Discovery of hundreds of genes potentially associated with ALS may steer scientists toward treatments

Using machine learning, Stanford Medicine scientists and their colleagues have found hundreds of genes that could play a role in amyotrophic lateral sclerosis.

- By Hanae Armitage

Using a computer algorithm based in machine learning, scientists have identified nearly 700 genes that may be implicated in amyotrophic lateral sclerosis, also known as Lou Gehrig's disease.
Giovanni Cancemi

Thanks to a super-powered genetic sleuthing method, Stanford School of Medicine scientists have discovered almost 700 genes potentially associated with ALS, creating new avenues for drug discovery and a better understanding of the debilitating neurological disease.

Fifteen genes have been shown previously to contribute to the onset of amyotrophic lateral sclerosis, but only a small proportion of people with non-inherited ALS harbor a mutation in one or more of those genes. Scientists suspect many more genes are involved.

“There’s this big gap between the genes known to be involved in ALS and the number of genes we suspect to be involved,” said Michael Snyder, PhD, professor and chair of genetics at Stanford. “Our study opens up a lot of new possible genes to explore in connection with ALS.”

Globally, more than 200,000 people are living with ALS, also known as Lou Gehrig’s disease. It erodes patients’ voluntary muscle movement, crippling their ability to walk, talk, eat and, eventually, breathe. Patients survive an average of two to four years after onset of the disease.

Finding ALS-associated genes among masses of genomic data has proved difficult — like finding a few needles in a field of haystacks that stretches for miles. But Sai Zhang, PhD, a genetics instructor and one of the lead authors of a paper describing the research, devised a way to scour massive datasets and find genes that are relevant to disease, in this case ALS.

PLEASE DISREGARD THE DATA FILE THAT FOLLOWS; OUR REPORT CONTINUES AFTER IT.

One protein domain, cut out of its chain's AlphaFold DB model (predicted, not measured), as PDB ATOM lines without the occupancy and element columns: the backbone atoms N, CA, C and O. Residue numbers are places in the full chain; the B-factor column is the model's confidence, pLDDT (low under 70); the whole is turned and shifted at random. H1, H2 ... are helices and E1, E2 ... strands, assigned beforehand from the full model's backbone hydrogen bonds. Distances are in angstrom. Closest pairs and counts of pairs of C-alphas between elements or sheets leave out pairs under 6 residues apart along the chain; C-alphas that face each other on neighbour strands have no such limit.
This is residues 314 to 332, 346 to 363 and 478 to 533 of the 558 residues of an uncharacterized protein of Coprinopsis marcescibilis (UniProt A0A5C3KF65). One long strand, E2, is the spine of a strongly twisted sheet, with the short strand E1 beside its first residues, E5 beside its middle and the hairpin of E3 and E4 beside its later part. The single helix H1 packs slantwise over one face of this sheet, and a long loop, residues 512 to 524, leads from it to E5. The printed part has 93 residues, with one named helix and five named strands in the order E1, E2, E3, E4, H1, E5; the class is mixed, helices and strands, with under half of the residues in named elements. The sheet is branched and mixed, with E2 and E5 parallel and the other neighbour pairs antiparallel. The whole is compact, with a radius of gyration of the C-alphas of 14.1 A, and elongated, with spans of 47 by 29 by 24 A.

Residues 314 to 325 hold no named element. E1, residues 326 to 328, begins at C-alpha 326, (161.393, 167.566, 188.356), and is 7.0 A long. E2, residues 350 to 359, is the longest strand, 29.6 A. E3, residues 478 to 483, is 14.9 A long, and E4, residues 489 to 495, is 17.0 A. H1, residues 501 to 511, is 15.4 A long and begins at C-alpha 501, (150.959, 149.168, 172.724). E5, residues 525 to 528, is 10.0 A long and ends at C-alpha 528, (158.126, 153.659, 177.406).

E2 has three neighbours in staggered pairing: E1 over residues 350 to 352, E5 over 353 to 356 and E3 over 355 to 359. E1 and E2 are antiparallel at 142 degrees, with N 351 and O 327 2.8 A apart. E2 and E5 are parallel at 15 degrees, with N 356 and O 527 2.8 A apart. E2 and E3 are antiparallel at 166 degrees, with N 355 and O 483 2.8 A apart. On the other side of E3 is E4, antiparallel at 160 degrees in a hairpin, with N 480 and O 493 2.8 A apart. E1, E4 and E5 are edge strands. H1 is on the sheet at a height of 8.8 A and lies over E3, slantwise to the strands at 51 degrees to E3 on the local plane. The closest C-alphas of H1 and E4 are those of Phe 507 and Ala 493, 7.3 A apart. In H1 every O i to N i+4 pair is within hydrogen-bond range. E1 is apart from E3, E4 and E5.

“We developed a computer algorithm, called RefMap, which is rooted in machine learning, a powerful data analysis methodology that automatically identifies patterns from massive complex data.” Zhang said. “We want to let the data lead us.”

Michael Snyder

In addition to finding many genes that could contribute to the ALS, the researchers believe the study has settled a few important questions about the disease.

“There’s a long-standing debate about where ALS originates in the cell,” said Johnathan Cooper-Knock, a Stanford visiting scholar and lecturer at the University of Sheffield in the United Kingdom. “This new technique has surfaced genetic evidence that really pins down the axon of motor neurons as the place of disease origin.” (The axon of the neuron is a long cord that helps transmit electrical signals from one neuron to another.)

A paper describing the study was published Jan. 18 in Neuron. Snyder, the Stanford W. Ascherman, MD, FACS, Professor of Genetics, is the senior author. Zhang and Cooper-Knock are co-lead authors.

Hundreds of new targets